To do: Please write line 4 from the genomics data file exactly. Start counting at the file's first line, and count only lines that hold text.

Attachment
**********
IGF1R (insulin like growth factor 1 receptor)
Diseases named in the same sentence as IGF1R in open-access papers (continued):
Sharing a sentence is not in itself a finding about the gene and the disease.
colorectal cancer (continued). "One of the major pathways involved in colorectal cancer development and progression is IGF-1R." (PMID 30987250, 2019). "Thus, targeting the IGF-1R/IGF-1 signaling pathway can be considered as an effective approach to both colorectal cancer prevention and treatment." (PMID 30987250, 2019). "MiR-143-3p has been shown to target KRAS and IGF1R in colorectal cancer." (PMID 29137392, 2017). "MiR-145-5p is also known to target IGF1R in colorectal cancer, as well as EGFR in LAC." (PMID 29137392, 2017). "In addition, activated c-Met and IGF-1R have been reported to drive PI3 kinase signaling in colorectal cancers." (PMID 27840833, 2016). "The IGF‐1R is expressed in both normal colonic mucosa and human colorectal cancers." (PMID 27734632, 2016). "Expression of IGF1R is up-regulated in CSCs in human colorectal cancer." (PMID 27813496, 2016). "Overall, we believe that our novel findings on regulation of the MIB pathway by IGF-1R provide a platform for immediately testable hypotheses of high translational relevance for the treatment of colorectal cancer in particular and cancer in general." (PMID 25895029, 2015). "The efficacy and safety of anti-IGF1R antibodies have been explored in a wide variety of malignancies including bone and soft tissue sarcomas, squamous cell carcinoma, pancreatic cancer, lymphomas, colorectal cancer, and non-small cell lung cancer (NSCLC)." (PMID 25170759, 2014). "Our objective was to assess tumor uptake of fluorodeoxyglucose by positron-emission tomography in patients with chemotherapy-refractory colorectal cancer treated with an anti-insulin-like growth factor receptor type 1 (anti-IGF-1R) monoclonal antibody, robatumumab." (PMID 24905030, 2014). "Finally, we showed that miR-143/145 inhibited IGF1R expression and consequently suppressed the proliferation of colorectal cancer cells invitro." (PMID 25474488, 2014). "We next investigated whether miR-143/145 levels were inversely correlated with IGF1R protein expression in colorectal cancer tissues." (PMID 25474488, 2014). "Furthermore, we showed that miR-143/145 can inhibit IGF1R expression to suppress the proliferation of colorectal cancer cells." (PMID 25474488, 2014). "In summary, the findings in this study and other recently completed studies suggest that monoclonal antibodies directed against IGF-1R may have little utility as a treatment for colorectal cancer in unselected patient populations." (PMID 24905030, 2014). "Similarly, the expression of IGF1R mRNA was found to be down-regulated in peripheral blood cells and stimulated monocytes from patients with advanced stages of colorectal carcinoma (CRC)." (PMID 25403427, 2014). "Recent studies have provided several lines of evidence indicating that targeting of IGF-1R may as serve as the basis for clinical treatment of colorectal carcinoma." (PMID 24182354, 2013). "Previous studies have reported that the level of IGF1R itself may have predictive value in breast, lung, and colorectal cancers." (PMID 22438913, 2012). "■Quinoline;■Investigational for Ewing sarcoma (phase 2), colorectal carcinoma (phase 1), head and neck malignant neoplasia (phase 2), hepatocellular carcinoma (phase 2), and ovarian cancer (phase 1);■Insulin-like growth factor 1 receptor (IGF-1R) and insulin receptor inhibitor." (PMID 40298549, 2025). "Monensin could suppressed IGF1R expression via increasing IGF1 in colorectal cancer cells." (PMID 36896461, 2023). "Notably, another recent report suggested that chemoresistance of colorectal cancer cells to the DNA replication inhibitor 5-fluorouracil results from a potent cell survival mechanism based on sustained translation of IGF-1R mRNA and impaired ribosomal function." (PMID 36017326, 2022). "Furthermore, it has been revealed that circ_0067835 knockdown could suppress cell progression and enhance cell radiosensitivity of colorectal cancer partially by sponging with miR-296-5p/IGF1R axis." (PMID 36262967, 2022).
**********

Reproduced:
colorectal cancer (continued). "One of the major pathways involved in colorectal cancer development and progression is IGF-1R." (PMID 30987250, 2019). "Thus, targeting the IGF-1R/IGF-1 signaling pathway can be considered as an effective approach to both colorectal cancer prevention and treatment." (PMID 30987250, 2019). "MiR-143-3p has been shown to target KRAS and IGF1R in colorectal cancer." (PMID 29137392, 2017). "MiR-145-5p is also known to target IGF1R in colorectal cancer, as well as EGFR in LAC." (PMID 29137392, 2017). "In addition, activated c-Met and IGF-1R have been reported to drive PI3 kinase signaling in colorectal cancers." (PMID 27840833, 2016). "The IGF‐1R is expressed in both normal colonic mucosa and human colorectal cancers." (PMID 27734632, 2016). "Expression of IGF1R is up-regulated in CSCs in human colorectal cancer." (PMID 27813496, 2016). "Overall, we believe that our novel findings on regulation of the MIB pathway by IGF-1R provide a platform for immediately testable hypotheses of high translational relevance for the treatment of colorectal cancer in particular and cancer in general." (PMID 25895029, 2015). "The efficacy and safety of anti-IGF1R antibodies have been explored in a wide variety of malignancies including bone and soft tissue sarcomas, squamous cell carcinoma, pancreatic cancer, lymphomas, colorectal cancer, and non-small cell lung cancer (NSCLC)." (PMID 25170759, 2014). "Our objective was to assess tumor uptake of fluorodeoxyglucose by positron-emission tomography in patients with chemotherapy-refractory colorectal cancer treated with an anti-insulin-like growth factor receptor type 1 (anti-IGF-1R) monoclonal antibody, robatumumab." (PMID 24905030, 2014). "Finally, we showed that miR-143/145 inhibited IGF1R expression and consequently suppressed the proliferation of colorectal cancer cells invitro." (PMID 25474488, 2014). "We next investigated whether miR-143/145 levels were inversely correlated with IGF1R protein expression in colorectal cancer tissues." (PMID 25474488, 2014). "Furthermore, we showed that miR-143/145 can inhibit IGF1R expression to suppress the proliferation of colorectal cancer cells." (PMID 25474488, 2014). "In summary, the findings in this study and other recently completed studies suggest that monoclonal antibodies directed against IGF-1R may have little utility as a treatment for colorectal cancer in unselected patient populations." (PMID 24905030, 2014). "Similarly, the expression of IGF1R mRNA was found to be down-regulated in peripheral blood cells and stimulated monocytes from patients with advanced stages of colorectal carcinoma (CRC)." (PMID 25403427, 2014). "Recent studies have provided several lines of evidence indicating that targeting of IGF-1R may as serve as the basis for clinical treatment of colorectal carcinoma." (PMID 24182354, 2013). "Previous studies have reported that the level of IGF1R itself may have predictive value in breast, lung, and colorectal cancers." (PMID 22438913, 2012). "■Quinoline;■Investigational for Ewing sarcoma (phase 2), colorectal carcinoma (phase 1), head and neck malignant neoplasia (phase 2), hepatocellular carcinoma (phase 2), and ovarian cancer (phase 1);■Insulin-like growth factor 1 receptor (IGF-1R) and insulin receptor inhibitor." (PMID 40298549, 2025). "Monensin could suppressed IGF1R expression via increasing IGF1 in colorectal cancer cells." (PMID 36896461, 2023). "Notably, another recent report suggested that chemoresistance of colorectal cancer cells to the DNA replication inhibitor 5-fluorouracil results from a potent cell survival mechanism based on sustained translation of IGF-1R mRNA and impaired ribosomal function." (PMID 36017326, 2022). "Furthermore, it has been revealed that circ_0067835 knockdown could suppress cell progression and enhance cell radiosensitivity of colorectal cancer partially by sponging with miR-296-5p/IGF1R axis." (PMID 36262967, 2022).